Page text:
- I made a decision. I’m not talking about the kind of decision we make in the grocery store when we are deciding between beef or chicken tacos for dinner. I am talking about a steadfast decision — a commitment. I made a decision to do my best to live the steps of the program no matter what. And I recommitted to that decision every single day. I held fast to my decision when things were going smoothly and when change was hard.
- I took a leap of faith. As I mentioned, I was religious but not spiritual. I looked around me and saw people in program who were more peaceful and joyous than me. People who had better relationships with their family members and who had a sense of self. I realized how much I wanted that in my life. I saw how the steps and God (Higher Power) were pivotal in their lives and I took a leap of faith. I decided that if I took a chance and truly did everything I could to live the program and turn things over to God (Higher Power), if I took that leap of faith, that I too would find the peace and joy that these role models had in their lives. By taking that leap of faith and doing all I could to follow their examples, I found my belief in God. I developed a relationship with Him and have found the serenity and joy the program promises. But that leap was an essential component.
- I became teachable. I got out of my way. I listened. I learned. I gained patience and trust. I discovered that change happens in God’s time and not mine. And as a result I grew and I changed.
There Will Be Trials
Around my 11th anniversary, a person I knew in recovery committed suicide. It was someone I knew and I blamed everyone, including God, for not helping this person. This was a very difficult period for me. My prayer went from “help me to be a better person” to “God, why am I soberand what is my purpose in life?” I prayed this 11th step prayer for years and felt like I wasn’t getting an answer. I found myself drifting away from the program. Between my 14th and 16th years in program, I went to only a handful of meetings and skipped by 15th anniversary. I was in a recovery slide.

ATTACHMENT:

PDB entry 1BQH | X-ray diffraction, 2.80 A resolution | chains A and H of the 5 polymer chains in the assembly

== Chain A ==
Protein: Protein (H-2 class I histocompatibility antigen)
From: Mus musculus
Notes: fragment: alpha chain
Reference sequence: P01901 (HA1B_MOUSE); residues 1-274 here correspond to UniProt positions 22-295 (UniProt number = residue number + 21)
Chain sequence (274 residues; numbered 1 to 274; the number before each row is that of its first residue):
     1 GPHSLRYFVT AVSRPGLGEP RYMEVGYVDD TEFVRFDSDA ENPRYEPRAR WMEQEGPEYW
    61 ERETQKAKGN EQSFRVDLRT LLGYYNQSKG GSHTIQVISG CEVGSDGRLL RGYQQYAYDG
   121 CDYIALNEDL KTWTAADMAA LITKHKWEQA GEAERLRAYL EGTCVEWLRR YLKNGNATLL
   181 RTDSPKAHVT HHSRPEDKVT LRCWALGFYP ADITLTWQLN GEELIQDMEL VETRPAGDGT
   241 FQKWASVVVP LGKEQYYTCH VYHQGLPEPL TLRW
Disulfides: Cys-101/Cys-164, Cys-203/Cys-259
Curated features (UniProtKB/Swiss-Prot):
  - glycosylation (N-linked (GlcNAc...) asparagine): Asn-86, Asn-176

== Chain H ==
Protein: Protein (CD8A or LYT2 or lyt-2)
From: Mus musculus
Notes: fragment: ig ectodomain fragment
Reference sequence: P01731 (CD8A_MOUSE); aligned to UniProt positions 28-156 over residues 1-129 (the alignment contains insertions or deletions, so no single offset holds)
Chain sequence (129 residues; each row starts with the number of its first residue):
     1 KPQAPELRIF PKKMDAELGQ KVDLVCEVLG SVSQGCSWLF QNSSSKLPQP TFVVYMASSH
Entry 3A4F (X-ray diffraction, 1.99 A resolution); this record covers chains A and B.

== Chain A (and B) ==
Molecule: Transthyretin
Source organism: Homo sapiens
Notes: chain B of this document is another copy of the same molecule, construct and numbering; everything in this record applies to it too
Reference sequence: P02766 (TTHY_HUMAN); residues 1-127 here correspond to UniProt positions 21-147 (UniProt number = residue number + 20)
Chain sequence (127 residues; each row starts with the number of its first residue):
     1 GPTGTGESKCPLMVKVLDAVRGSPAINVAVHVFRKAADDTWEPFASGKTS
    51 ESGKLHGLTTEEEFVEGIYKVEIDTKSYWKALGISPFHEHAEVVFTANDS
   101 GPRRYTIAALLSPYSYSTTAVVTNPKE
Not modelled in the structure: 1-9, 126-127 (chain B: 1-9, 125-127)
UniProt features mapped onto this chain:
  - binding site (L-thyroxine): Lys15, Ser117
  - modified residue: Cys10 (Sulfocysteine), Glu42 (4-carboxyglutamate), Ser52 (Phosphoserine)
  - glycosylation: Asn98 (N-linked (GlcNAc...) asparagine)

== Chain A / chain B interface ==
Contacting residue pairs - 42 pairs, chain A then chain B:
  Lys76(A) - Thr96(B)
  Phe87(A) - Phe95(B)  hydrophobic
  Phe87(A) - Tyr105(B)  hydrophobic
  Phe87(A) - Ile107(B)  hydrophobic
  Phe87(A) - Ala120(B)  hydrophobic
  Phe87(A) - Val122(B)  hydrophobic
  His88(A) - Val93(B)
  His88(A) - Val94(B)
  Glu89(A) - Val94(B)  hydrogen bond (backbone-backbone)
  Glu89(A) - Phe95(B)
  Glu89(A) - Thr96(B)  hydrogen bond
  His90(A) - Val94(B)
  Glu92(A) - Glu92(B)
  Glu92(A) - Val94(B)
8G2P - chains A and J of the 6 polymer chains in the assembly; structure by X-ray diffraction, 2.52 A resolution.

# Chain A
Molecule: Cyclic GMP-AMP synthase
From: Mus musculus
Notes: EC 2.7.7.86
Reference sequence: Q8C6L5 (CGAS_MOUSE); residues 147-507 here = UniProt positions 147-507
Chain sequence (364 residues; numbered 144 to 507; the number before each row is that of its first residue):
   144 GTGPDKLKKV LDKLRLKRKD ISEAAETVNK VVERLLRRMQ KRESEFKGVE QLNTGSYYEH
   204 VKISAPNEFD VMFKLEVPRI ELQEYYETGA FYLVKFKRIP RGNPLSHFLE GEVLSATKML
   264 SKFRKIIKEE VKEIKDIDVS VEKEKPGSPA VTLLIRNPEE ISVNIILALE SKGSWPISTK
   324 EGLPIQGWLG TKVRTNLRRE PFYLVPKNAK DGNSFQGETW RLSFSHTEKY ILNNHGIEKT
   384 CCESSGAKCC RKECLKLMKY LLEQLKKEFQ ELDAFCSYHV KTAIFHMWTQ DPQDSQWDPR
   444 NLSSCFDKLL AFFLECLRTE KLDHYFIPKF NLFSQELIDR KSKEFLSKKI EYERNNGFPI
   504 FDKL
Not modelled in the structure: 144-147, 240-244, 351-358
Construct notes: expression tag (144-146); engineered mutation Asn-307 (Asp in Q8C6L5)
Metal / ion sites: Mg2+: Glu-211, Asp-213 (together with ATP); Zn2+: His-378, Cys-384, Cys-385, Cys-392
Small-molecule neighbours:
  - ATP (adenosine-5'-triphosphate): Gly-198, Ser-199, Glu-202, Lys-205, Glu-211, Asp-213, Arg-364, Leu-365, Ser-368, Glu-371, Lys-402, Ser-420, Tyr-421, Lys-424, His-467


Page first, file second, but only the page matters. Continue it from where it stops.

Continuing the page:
Then, a month before my 16th anniversary, I had my Spiritual Awakening (Details to follow in a later post). My prayer had been answered in God’s time. I had a purpose. For the last 10 years, I have gotten up every day with a purpose that gives me great fulfillment. I thank God for this gift and for the direction He has given to my life.
I have known other people in recovery who have had similar experiences. That is why I believe there is a God and that God’s Spirit lives in us. I believe that the Holy Spirit living in us gives us the enlightenment, the sustenance and the power to live.
I’ve gone back and done some soul-searching about why I was so angry over the person who committed suicide. I’ve come to realize that I wasn’t truly angry at God or the other people in recovery. I was angry with myself. I realized that I had made no effort to help the person with his recovery. I’m not saying I could’ve saved him. I just hadn’t fellowshipped him. I hadn’t tried to help him on his journey. I’ve grown from that lesson and now do my best to extend a hand whenever possible.
For me, that’s the amazing part of the journey. We keep on learning and growing. As we do and as we gain belief, I believe we come to embrace growth and change as friends rather than fighting them as we did when we were active.
Life is meant to be lived. We grow by learning from each other. I invite your comments and stories so we can help each other on our journey to discover life beyond addiction. I also invite those of you who live on the North Fork of Long Island to join me in a discussion about God and recovery at St. Peter’s Lutheran Church in Greenport NY each Tuesday evening at 7:00 PM.
— Deacon Austin